[56] Whilst I have expressed the view that clause 10.6.2 of the Agreement does not of itself compel the Respondent to produce the material the Applicant seeks, it is recommended in the particular circumstances of this case, that the sensible course is for the Respondent to provide to the Applicant to the full extent that is permissible, any material that will be put before the decision maker before a final decision is made.

[57] This recommendation is made on the basis that on the current material a factual contest clearly exists as to the extent and nature of the Applicant touching the ears of the two students.

[58] Depending on the content of material not currently disclosed to the Applicant, in the event of potential future unfair dismissal proceedings, were it to be concluded the material not disclosed was relevant and had an impact on the Respondent’s decision making process, the Respondent would risk an adverse finding being made against it, that it denied the Applicant an opportunity to respond. That issue cannot arise and is disposed of if the material is disclosed now, and the Applicant has an opportunity to respond to it before the Respondent makes a final decision.
Notably, within these paragraphs, the Commission’s recommendation was that CathEd provide Mrs Gulliver, to the full extent that is permissible, any material that will be before the decision-maker before a final decision is made. As it happens – and it is clear to the point of demonstration not just on the balance of probabilities – CathEd provided Mrs Gulliver with nothing, nothing at all, in response to that recommendation prior to giving her notice on 31 May 2023 of her termination with effect on and from that day.
In conveying the Commission’s reasons to the parties, the Associate to the Commissioner, who had constituted the Commission (Commissioner Simpson), advised that the matter was finalised and that the Commission was closing its file. Much was made of this in terms of the defence by CathEd. It was put that this was indicative that the process, found at cl 2.4.7 of the Enterprise Agreement, had come to an end, such that there was no longer a requirement for preservation of a status quo and thus that no status quo had been interrupted by termination. It was also put that I should conclude from the evidence concerning anterior dealings that this was not just the expectation but the agreement of the parties.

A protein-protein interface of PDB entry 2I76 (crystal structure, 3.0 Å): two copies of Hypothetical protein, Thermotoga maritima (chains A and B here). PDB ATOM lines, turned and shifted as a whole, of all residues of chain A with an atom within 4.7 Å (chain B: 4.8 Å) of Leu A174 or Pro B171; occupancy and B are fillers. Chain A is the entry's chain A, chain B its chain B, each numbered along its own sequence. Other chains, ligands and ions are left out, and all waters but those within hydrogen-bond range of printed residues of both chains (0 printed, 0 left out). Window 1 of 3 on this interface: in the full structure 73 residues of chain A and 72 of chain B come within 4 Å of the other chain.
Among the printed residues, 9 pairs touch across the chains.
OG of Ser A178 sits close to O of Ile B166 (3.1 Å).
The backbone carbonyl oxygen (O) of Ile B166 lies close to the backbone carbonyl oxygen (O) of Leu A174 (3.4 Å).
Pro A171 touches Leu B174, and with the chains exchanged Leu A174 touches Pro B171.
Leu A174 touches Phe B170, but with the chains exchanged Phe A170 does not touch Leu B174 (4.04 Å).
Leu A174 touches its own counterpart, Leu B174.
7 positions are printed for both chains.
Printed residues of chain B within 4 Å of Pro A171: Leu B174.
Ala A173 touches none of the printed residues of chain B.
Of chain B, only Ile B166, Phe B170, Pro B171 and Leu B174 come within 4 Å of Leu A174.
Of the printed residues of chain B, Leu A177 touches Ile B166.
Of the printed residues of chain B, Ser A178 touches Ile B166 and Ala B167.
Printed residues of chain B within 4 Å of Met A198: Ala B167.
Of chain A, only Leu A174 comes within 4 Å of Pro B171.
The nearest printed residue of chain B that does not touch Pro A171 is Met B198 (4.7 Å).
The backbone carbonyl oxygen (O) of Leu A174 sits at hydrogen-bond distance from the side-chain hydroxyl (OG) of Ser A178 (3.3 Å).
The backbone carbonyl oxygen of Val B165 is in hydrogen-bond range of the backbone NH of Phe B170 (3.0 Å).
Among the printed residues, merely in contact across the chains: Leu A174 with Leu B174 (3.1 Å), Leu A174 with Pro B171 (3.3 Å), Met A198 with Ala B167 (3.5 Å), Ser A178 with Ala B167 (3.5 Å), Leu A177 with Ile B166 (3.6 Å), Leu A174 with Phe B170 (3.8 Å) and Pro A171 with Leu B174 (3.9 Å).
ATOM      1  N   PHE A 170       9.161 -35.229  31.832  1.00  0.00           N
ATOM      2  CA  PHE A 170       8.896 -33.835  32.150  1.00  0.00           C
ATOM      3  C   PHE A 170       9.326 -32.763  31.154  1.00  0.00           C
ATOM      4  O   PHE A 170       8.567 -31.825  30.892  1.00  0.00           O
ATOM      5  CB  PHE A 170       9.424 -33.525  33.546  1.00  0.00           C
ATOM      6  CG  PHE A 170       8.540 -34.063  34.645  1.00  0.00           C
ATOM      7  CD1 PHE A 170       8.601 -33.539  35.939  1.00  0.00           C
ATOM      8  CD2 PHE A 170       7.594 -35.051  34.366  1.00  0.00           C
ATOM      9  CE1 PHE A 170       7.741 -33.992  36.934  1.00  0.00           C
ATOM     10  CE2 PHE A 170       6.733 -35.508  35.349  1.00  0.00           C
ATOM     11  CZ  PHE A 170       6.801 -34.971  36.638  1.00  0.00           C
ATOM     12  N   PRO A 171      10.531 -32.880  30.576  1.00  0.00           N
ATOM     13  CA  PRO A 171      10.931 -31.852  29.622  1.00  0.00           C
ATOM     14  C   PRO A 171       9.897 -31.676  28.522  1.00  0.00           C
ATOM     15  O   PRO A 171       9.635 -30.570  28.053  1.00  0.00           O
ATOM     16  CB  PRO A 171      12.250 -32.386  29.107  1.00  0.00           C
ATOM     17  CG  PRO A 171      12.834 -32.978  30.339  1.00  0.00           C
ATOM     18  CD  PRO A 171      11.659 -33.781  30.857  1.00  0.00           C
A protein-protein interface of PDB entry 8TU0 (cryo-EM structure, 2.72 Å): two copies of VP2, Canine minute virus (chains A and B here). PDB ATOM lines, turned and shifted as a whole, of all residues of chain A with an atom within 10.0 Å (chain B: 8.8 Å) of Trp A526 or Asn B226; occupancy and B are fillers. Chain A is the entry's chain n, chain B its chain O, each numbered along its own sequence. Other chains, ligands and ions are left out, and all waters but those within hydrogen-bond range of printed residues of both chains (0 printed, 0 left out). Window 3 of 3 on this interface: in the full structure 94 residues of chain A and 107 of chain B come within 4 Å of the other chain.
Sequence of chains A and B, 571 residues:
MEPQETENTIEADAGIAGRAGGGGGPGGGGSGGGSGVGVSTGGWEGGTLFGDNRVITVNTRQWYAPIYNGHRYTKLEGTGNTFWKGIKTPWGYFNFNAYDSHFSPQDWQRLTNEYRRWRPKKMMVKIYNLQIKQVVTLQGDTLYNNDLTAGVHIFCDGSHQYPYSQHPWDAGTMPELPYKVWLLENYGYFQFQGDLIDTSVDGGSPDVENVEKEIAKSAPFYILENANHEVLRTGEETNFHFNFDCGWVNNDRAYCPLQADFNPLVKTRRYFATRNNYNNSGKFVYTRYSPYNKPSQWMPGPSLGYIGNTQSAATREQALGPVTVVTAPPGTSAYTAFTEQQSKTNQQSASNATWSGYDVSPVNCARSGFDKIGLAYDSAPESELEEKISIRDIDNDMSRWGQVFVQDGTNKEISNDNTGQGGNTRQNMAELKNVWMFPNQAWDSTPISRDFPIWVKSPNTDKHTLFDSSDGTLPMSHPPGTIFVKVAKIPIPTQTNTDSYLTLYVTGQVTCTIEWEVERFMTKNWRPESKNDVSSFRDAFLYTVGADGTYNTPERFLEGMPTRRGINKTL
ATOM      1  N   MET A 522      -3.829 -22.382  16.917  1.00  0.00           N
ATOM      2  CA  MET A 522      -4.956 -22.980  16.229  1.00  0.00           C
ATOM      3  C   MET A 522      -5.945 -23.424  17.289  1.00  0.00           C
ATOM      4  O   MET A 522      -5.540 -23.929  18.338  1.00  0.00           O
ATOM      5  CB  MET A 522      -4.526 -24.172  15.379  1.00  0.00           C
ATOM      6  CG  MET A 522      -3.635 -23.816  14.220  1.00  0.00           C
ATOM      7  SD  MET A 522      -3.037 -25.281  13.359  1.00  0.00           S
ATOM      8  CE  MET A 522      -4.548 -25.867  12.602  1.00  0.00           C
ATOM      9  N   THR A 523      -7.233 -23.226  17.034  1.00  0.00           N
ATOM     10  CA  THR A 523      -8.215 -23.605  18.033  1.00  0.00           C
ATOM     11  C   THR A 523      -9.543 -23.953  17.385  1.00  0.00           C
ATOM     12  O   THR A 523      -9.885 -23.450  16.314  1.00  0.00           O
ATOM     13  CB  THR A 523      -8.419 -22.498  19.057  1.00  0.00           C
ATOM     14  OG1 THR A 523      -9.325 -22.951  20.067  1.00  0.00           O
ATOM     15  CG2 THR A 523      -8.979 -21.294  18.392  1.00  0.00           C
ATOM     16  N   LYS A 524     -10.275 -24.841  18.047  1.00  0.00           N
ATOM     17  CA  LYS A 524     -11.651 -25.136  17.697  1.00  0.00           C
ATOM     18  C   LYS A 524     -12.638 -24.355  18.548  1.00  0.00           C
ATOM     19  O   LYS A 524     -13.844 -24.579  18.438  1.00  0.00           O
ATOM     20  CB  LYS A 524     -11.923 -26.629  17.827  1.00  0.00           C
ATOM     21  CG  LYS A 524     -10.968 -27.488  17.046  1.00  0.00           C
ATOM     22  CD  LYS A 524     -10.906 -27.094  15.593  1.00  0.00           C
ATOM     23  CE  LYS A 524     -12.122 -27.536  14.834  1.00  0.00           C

Whilst I did not have any affidavit evidence from the respondent, and the respondent was under no onus to tender any such evidence, I did have evidence of dealings both in writing as well as orally between the parties in the evidence offered for Mrs Gulliver. This notably included evidence from one of the solicitors in the firm acting for her, Mr Quinn. When all is said and done, that evidence, in my view, amounts to nothing more and nothing less than an agreement that a particular question would be posed to the Commission, the answer to which it was expected would, if acted upon, resolve the dispute.
In turn, the way in which the Associate’s advice is to be viewed is nothing more than a reflection of a confident expectation by the Commission that its recommendation would be acted upon, and thus, in accordance with what it understood to be the agreement between the parties, that recommendation, if acted upon, would resolve the dispute.
Before proceeding further, it is necessary to construe the dispute resolution clause. The approach to the construction of an industrial instrument is well settled, but it is nonetheless desirable to recall the approach which should be taken. A helpful starting point, much cited at intermediate and also, as will be seen, ultimate appellate level, is a statement made by Madgwick J in Kucks v CSR Limited (1996) 66 IR 182, at 184:

It is trite that narrow or pedantic approaches to the interpretation of an award are misplaced. The search is for the meaning intended by the framer(s) of the document, bearing in mind that such framer(s) were likely of a practical bent of mind: they may well have been more concerned with expressing an intention in ways likely to have been understood in the context of the relevant industry and industrial relations environment than with legal niceties or jargon. Thus, for example, it is justifiable to read the award to give effect to its evident purposes, having regard to such context, despite mere inconsistencies or infelicities of expression which might tend to some other reading. And meanings which avoid inconvenience or injustice may reasonably be strained for. For reasons such as these, expressions which have been held in the case of other instruments to have been used to mean particular things may sensibly and properly be held to mean something else in the document at hand.